Jennifer Backes, from South Milwaukee, is majoring in Music Education with an emphasis on Instrumental and General Education. Her inspiration to become a teacher comes from long line of educators and a desire to spread her passion of music to others Her 18-week placement is broken down by the first 9-weeks at Rosenow Elementary in Fond du Lac, and the second at Merrill and Webster-Stanley Middle Schools in Oshkosh.
I have pretty much been teaching by myself most of the time now. It has been a really great experience but boy does it sure leave me exhausted at the end of each day! Since you are constantly busy every second of the day, you don’t have time to think about the fact that you have been standing, talking, and/or singing for sometimes three hours straight. You may not even realize that you hadn’t even gone to the bathroom all day! Your mind becomes focused on what you’re doing and making sure your students are behaving. You are constantly scanning and constantly redirecting since you have around 30 kids in one small classroom. It is a good thing I keep a water bottle on me at all times because there was even a point in which I was losing my voice from singing so much! Now I can understand why my cooperating teacher wears a little microphone so that she doesn’t have to speak louder and wear her voice out.
With Valentine’s Day, conferences, and half-days happening lately the kids have definitely been more worked up than usual. But I have been handling and redirecting my kids pretty well so it wasn’t too bad. Plus, I received some cute cards from my kids on Valentine’s Day that made me smile so much I couldn’t be upset with them for very long! I even got into the Valentine’s Day spirit and wrote a short Valentine’s Day song to teach my kids. They loved it because I included instruments as well. Anytime you can get kids to play instruments, they instantly love anything! Even if it is something as simple as rhythm sticks or shakers, they love it!
Of course it wasn’t all easy. There was a boy with Autism who was having some difficulties this week because his routine was off due to the holiday. He was more worked up than usual and had a harder time adjusting to all of the new noises of excitement and parties. I felt bad because there was an activity I was doing with his class where I drew names from a bag for students to come up and participate. I drew his name and asked if he would like a turn. He nodded and quietly came forward. I was using a ribbon tied to a stick in which the students just had to twirl it around to create a pattern for the rest of the class to sing. My boy got a small smile on his face as he twirled it around but then the class laughed – not at him but at the fun design he created. However, he assumed they were laughing at him and so he ran out of the classroom. My cooperating teacher followed him and told me to just continue but I felt so bad. After class I had a short break and instead of planning for my next class that would arrive in a half hour I went to the room where he was calming down and sat next to him. I didn’t say anything but simply picked up the nearest book and began to read to myself. I wanted him to know, on his own time, that I was there for him and that I appreciated him. We remained in silence like that for probably about 15 minutes but then he finally lifted his hand and patted my arm. He didn’t look at me, and it only lasted for a few seconds, but that gesture alone made me smile and feel so warm. His specialist, who was in the room at her desk, saw this as well and smiled and nodded to me. While it may seem like nothing, that was his way of acknowledging me and knowing that I was there for him, and will always be there for him. Words can’t even describe how moving and powerful it was.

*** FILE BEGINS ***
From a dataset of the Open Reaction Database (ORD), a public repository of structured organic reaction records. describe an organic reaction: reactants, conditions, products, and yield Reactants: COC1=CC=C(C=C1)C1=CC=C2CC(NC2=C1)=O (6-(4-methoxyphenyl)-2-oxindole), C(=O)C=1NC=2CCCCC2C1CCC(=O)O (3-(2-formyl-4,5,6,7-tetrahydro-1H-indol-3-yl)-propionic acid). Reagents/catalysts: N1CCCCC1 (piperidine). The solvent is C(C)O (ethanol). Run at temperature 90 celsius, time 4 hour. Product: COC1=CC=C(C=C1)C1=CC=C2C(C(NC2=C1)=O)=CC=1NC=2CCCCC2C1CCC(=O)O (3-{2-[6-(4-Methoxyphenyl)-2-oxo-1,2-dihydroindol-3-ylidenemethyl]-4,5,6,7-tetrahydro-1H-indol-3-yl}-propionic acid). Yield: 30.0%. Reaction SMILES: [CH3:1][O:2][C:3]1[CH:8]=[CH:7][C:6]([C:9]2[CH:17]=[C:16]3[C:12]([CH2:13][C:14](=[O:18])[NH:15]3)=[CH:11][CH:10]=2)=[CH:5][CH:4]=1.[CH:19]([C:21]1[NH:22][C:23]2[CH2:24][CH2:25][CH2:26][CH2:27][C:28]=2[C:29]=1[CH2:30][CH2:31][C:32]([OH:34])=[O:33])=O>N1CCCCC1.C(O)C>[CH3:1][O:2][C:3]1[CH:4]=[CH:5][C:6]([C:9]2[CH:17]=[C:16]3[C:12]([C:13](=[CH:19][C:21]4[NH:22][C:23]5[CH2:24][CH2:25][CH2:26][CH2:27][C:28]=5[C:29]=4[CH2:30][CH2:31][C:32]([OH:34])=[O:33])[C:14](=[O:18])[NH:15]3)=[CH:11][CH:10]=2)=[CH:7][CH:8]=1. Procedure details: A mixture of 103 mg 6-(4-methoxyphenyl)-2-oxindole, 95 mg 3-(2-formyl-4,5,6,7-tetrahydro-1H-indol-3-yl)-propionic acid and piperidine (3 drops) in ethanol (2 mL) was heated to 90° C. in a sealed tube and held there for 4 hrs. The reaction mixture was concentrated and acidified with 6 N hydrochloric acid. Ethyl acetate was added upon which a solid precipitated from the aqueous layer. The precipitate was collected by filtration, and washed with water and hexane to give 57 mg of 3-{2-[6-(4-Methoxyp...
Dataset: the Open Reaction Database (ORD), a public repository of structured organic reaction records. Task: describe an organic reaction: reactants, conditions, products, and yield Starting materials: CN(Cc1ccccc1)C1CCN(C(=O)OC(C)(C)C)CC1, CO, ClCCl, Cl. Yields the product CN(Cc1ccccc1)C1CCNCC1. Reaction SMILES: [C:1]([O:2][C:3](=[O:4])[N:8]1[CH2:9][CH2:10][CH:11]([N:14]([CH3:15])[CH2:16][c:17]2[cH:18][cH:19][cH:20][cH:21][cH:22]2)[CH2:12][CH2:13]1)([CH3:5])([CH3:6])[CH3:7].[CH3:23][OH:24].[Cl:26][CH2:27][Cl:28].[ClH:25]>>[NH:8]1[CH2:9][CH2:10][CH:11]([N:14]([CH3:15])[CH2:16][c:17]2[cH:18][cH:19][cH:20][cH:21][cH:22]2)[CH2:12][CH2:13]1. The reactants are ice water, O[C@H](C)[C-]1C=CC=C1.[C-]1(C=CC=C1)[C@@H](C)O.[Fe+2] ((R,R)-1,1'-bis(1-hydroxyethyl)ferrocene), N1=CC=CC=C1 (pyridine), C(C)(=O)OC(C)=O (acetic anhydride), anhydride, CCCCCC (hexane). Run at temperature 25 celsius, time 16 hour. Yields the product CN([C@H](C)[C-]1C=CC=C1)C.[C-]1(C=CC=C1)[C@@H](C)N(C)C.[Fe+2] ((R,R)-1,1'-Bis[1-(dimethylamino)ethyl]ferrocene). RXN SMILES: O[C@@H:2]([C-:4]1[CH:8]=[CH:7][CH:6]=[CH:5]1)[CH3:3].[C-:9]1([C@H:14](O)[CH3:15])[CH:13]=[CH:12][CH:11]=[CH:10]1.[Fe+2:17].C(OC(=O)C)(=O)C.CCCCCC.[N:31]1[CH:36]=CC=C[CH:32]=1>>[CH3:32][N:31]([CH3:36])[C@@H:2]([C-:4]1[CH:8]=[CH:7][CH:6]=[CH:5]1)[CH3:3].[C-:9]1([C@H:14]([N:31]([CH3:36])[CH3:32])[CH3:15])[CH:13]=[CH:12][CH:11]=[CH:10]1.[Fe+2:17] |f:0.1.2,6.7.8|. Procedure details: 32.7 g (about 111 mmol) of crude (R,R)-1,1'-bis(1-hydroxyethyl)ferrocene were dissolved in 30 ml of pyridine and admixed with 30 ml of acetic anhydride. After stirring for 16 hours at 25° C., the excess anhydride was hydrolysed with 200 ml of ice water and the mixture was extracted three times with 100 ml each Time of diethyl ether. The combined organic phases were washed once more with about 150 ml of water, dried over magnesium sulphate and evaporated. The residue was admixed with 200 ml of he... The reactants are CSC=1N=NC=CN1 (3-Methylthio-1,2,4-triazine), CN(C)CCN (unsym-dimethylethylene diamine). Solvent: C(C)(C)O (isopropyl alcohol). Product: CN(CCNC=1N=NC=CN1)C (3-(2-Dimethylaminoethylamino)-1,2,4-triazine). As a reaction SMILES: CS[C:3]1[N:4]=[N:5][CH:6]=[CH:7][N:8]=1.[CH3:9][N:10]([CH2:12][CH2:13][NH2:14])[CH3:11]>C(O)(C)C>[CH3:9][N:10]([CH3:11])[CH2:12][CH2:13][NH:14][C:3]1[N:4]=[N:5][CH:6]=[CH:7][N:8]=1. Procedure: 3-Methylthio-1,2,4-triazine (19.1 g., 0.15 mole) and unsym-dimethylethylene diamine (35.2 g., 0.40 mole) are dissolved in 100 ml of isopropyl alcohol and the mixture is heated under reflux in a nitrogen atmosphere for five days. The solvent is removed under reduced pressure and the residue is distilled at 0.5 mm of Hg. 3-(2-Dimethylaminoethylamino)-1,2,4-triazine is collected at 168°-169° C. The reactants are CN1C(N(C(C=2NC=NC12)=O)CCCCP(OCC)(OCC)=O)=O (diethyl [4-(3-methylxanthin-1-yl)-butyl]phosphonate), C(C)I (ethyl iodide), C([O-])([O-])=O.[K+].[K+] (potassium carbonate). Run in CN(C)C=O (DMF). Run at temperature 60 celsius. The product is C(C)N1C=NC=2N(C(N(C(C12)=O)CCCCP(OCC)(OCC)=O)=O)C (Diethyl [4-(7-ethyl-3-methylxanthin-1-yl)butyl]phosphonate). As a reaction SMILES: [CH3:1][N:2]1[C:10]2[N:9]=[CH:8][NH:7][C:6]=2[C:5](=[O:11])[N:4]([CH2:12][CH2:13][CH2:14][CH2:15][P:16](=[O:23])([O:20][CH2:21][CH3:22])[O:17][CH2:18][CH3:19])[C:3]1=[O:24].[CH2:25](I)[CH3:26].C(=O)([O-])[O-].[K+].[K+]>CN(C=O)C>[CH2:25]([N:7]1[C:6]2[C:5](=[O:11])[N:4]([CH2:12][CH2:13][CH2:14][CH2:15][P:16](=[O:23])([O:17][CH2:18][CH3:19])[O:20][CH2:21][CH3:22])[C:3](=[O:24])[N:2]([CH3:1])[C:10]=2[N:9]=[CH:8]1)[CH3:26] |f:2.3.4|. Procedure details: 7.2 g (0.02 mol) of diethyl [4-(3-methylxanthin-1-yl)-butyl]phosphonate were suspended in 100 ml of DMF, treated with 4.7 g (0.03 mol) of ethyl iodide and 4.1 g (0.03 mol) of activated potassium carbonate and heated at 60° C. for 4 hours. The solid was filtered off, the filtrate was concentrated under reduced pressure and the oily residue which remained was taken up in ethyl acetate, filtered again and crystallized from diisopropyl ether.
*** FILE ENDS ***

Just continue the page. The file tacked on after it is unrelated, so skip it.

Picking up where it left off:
Our presence means the world to our students. To take the time to show them that you care can make such a huge difference. I have an easy time connecting with students who have disabilities due to my job experience with CESA 6 and these students especially need to know that they have people on their side. Many students, and adults for that matter, cast them aside and assume they won’t understand or that they are “beyond hope” but that could not be further from the truth. They are people just like you and me who yearn for love and companionship. They may not be able to vocalize it as clearly as we can but they deserve it as well. They may not be able to express their gratitude as easily as others, but they are thankful. And it may be hard for us to know whether or not what we are teaching reaches their ears, but they do remember. We cannot give up on them just because they have a disability. If we do that then we are simply proving that we are the ones with the disability. Scott Hamilton once said, “The only disability in life is a bad attitude.” As teachers we have agreed to try to touch and reach out to every single student so please do not leave anybody behind. They all need us.